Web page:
The Mortgage Underwriting Process

September 14, 2020 | 3 min read | The mortgage process

The underwriting process is a critical component of the mortgage financing journey. Reaching the underwriting phase means you are one step closer to closing on your mortgage! Here’s what you need to know about the mortgage underwriting process.

What is Mortgage Underwriting?

Mortgage underwriting is the process in which the underwriter does a deep-dive analysis of your credit history and financial background to determine if you are eligible for the loan program based on the lender’s guidelines.

What Do Underwriters Look for?

The mortgage underwriter assesses the potential risk associated with your ability to repay the loan before issuing a final loan approval. To help determine risk, the underwriter will analyze the following factors:

  • Your Credit Score and Credit History
    • Your credit report shows how you have handled debt in the past, such as credit card bills or student loans. The underwriter will look at how well you have made those payments on time and how you manage your credit allowance.
  • Your Income and Employment History
    • Typically, the mortgage underwriter will look for about two years of steady income, especially if you are self-employed. They will review your pay stubs, employment verification letters, tax returns, and any other requested income or employment documents. Understanding how much money you earn each month helps a lender evaluate how much debt you may be able to handle.
  • Your Assets
    • Assets refer to cash in a checking or savings account. The underwriter needs to make sure you have enough liquid assets to cover the closing costs and your first mortgage payment. If you happen to lose your job, reviewing how much cash you have in the bank is a factor used to assess risk.

Did you know – GuardHill offers asset-based mortgage programs that allow you to qualify for a loan based solely on your assets?

  • Your Liabilities
    • Liabilities refer to debt or other financial responsibilities, such as alimony or child support. Reviewing your liabilities helps the mortgage underwriter better understand your monthly financial obligations.
  • The Appraisal
    • An appraisal is a professional opinion on a home’s value. The underwriter reviews the appraisal to ensure that the offered loan amount is still in line with the home’s actual value, referred to as loan-to-value.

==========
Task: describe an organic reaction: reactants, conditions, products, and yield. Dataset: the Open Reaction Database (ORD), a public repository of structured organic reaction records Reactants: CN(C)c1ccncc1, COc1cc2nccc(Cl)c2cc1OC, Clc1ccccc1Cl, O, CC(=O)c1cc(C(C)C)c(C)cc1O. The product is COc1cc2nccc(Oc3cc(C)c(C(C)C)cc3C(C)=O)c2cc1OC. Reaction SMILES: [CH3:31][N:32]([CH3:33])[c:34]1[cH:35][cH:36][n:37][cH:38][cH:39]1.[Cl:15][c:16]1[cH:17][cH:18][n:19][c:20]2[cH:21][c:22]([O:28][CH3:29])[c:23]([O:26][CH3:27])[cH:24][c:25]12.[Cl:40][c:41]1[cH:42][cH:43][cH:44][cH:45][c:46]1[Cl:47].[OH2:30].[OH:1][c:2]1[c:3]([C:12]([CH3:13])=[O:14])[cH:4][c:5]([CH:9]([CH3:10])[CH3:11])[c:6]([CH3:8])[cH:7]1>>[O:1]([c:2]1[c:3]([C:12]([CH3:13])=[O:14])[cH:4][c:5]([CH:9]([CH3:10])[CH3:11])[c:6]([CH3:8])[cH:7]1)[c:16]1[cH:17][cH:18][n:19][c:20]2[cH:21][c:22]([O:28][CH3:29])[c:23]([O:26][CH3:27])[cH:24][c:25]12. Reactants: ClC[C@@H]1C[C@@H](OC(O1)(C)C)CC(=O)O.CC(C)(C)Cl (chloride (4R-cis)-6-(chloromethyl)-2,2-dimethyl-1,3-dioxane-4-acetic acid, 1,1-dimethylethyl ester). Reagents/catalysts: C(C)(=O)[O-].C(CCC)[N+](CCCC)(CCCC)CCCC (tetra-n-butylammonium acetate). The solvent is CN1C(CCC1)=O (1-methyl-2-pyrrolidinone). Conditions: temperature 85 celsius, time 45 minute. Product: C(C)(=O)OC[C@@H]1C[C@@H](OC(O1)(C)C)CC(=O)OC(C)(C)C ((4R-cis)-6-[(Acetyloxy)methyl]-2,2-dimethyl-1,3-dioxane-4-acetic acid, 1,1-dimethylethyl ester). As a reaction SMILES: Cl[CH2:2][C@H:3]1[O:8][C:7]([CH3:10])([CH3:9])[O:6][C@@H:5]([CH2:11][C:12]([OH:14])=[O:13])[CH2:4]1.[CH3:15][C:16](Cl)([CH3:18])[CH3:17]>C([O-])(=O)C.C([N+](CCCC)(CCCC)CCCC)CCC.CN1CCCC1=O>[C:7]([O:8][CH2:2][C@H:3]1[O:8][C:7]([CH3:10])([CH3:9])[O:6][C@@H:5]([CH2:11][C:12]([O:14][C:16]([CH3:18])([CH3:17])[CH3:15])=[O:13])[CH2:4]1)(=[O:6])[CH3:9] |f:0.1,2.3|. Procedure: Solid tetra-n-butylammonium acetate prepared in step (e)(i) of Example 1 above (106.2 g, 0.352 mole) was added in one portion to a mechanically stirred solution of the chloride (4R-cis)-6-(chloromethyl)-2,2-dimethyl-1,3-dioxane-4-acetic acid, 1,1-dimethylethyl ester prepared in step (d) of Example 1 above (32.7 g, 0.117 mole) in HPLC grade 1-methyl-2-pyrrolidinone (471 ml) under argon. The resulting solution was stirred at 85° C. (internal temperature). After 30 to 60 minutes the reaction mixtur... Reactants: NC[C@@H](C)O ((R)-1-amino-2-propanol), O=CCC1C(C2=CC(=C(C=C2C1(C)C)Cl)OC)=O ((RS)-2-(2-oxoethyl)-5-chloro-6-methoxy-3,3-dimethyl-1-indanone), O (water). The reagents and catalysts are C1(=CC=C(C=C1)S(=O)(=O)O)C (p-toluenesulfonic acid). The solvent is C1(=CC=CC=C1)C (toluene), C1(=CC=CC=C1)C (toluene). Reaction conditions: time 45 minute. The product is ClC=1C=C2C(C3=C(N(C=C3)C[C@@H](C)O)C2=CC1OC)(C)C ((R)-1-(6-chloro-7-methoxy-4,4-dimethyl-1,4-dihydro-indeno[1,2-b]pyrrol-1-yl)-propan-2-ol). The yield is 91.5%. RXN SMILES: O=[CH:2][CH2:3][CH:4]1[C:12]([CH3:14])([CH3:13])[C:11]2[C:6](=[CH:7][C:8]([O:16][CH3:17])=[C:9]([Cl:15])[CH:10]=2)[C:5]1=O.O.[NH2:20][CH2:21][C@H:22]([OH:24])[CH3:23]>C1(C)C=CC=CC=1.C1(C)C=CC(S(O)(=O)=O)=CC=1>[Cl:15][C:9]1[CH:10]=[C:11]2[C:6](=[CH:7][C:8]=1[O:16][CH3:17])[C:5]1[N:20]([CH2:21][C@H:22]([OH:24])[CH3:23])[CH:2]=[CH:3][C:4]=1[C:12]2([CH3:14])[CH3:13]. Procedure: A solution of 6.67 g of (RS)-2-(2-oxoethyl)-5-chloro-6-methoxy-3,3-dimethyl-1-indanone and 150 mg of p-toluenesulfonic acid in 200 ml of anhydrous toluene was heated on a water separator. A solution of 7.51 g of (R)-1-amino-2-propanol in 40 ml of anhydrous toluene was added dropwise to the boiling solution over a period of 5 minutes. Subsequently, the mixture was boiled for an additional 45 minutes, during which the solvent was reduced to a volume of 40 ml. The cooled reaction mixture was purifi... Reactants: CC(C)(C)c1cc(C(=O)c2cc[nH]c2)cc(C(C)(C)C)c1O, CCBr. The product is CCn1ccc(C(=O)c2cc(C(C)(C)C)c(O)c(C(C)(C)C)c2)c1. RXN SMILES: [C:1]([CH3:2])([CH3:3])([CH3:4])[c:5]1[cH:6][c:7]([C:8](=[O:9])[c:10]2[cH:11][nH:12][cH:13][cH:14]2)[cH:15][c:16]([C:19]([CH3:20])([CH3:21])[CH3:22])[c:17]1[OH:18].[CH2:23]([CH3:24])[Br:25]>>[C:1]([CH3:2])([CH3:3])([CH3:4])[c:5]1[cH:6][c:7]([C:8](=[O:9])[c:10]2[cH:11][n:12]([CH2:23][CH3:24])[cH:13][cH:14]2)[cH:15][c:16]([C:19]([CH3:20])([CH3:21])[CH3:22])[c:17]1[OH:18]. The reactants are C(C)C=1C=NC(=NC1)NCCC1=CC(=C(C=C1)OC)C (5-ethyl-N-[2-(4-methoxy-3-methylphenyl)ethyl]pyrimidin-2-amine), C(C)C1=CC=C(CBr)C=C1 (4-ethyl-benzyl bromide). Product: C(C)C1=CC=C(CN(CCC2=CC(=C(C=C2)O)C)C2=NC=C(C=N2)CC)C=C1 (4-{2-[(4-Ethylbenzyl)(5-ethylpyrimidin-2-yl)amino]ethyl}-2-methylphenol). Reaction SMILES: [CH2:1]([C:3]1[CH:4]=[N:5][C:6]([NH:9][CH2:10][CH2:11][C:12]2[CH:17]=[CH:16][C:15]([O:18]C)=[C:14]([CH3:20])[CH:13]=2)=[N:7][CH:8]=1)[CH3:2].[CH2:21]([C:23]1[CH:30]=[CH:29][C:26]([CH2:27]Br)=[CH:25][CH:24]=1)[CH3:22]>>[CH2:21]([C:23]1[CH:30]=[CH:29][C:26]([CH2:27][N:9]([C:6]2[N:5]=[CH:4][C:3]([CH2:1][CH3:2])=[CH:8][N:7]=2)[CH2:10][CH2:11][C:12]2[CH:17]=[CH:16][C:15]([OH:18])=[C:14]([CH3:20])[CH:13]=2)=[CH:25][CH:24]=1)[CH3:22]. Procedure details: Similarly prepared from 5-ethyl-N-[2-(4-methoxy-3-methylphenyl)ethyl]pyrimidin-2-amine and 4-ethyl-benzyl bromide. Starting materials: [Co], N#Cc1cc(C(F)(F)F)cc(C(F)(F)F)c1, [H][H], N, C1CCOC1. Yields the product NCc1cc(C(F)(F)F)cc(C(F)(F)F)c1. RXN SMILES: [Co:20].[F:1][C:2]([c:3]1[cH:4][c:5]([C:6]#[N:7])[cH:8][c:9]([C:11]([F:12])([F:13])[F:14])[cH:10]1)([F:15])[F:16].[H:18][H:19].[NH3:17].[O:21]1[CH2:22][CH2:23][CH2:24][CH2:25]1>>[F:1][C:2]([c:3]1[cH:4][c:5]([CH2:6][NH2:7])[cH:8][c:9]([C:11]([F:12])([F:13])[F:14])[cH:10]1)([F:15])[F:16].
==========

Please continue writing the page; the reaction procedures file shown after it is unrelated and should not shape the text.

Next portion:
• The Down Payment
    • After reviewing the appraisal, the underwriter will look at the down payment amount. Considering the down payment size compared to the home’s value helps evaluate the potential risk. Typically, the bigger the down payment, the less risky the loan is to the lender.

Tip: Learn more about how to save for a down payment!

When Does the Underwriting Process Occur?

The mortgage underwriting process will begin after submitting a complete loan application. Click here to review the documentation needed for your application!  Once the underwriter has all your requested financial documents, they will begin the underwriting process.

What is the Average Underwriting Process Timeline?

The underwriting process timeline may vary according to the complexity of the loan. The process may range from a couple of days to a couple of weeks, depending on the underwriter’s decision. The underwriting decision may either be approved, approved with conditions, or denied. 

  • Approved
    • If you receive approval from the underwriter, you are clear to close. This means you do not need to provide any other documentation and can proceed to schedule a closing date!
  • Approved with Conditions
    • If your loan is approved with conditions, this means that the underwriter needs to verify additional information, such as an explanation for a large deposit in your checking account, before issuing a final loan approval. You may need to provide other documents or letters of explanation to clear those conditions with the underwriter.

Once the conditions are re-submitted for review, the underwriter will take another look and issue an approval. After you receive the approval, you may schedule a closing date!

  • Denied
    • If your mortgage is denied, your loan originator will work with the underwriter to understand the reasoning behind the denial. An underwriter may often deny a loan because the debt-to-income ratio is too high, or the credit score is too low.

Once you and your loan originator become aware of the reasoning, you can work together to figure out the next steps to move forward with another loan program.

Why Choose GuardHill?

GuardHill has a team of in-house underwriters, which allows for a faster and more seamless underwriting process. Additionally, we work with numerous investors and lenders, which allows our teams to match your financial profile with a loan program that best suits you.